We say “thanks” a dozen or more times a day: when someone holds a door open, bags our groceries, puts a report on our desk. It’s a reflex, an almost knee-jerk reaction to simple daily transactions. We mutter it, often without really acknowledging the person we’re thanking.
Yet as easy as it is to engage in the quotidian “thanks—no problem” exchange in our daily routines, we’re often left, in moments of larger generosity, feeling unworthy or embarrassed by what’s being offered. If you’ve ever thwarted a friend’s attempt to treat you to dinner or received a gift that you insisted was “too much,” you may be struck by that thankfulness gap.
If you’ve ever thwarted a friend’s attempt to treat you to dinner or received a gift that you insisted was “too much,” you may be struck by that thankfulness gap.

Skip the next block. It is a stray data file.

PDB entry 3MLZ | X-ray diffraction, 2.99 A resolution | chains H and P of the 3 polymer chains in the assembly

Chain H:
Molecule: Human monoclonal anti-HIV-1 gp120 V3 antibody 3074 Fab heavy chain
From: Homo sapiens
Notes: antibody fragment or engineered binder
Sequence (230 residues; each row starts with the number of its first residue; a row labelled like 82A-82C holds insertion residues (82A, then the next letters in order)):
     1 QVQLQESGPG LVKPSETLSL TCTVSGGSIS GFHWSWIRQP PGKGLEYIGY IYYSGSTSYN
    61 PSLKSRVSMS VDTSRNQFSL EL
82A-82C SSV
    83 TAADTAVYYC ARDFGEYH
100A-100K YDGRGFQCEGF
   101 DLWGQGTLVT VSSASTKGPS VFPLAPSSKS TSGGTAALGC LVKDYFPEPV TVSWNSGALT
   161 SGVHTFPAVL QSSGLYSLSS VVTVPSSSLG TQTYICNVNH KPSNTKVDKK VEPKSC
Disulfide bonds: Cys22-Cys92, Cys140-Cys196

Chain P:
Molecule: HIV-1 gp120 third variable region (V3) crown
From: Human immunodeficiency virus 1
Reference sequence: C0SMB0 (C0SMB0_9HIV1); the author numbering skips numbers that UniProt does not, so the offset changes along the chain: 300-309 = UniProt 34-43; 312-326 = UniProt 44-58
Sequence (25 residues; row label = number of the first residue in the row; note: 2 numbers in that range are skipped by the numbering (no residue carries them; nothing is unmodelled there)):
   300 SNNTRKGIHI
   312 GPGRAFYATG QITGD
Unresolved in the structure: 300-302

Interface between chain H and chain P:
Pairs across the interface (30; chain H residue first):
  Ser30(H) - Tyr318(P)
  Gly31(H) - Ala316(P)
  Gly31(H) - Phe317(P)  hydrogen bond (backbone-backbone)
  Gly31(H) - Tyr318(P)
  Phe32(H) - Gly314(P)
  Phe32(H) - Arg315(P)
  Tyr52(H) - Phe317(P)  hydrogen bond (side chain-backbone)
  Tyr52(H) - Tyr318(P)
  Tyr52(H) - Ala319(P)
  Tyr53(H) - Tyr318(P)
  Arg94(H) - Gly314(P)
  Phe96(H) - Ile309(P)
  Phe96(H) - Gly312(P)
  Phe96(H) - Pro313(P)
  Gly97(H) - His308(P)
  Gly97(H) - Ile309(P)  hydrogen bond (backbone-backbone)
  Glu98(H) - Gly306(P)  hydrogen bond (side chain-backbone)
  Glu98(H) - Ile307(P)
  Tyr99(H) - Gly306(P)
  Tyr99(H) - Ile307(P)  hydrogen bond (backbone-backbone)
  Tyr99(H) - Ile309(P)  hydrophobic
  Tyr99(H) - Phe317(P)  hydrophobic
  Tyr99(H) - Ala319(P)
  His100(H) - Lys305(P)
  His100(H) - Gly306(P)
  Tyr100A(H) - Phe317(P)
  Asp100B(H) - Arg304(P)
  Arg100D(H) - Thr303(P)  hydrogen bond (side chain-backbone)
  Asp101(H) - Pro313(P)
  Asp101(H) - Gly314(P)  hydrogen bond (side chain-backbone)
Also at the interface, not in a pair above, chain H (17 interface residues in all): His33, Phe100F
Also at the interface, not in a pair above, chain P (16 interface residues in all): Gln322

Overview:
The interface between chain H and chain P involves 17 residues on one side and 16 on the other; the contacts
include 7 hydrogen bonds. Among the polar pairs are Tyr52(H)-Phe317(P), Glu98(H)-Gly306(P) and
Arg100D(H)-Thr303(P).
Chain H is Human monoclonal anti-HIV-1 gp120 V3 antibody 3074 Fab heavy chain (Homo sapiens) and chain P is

So, if “thank you” is too easy to say in some instances, and out of our reach in others, how can we go beyond a muttered “thanks” to one that’s truly underpinned with gratitude? And why would we want to?3 Reasons to Practice Simple Gratitude Exercise 1) It’s Good for You
Turns out, there’s a…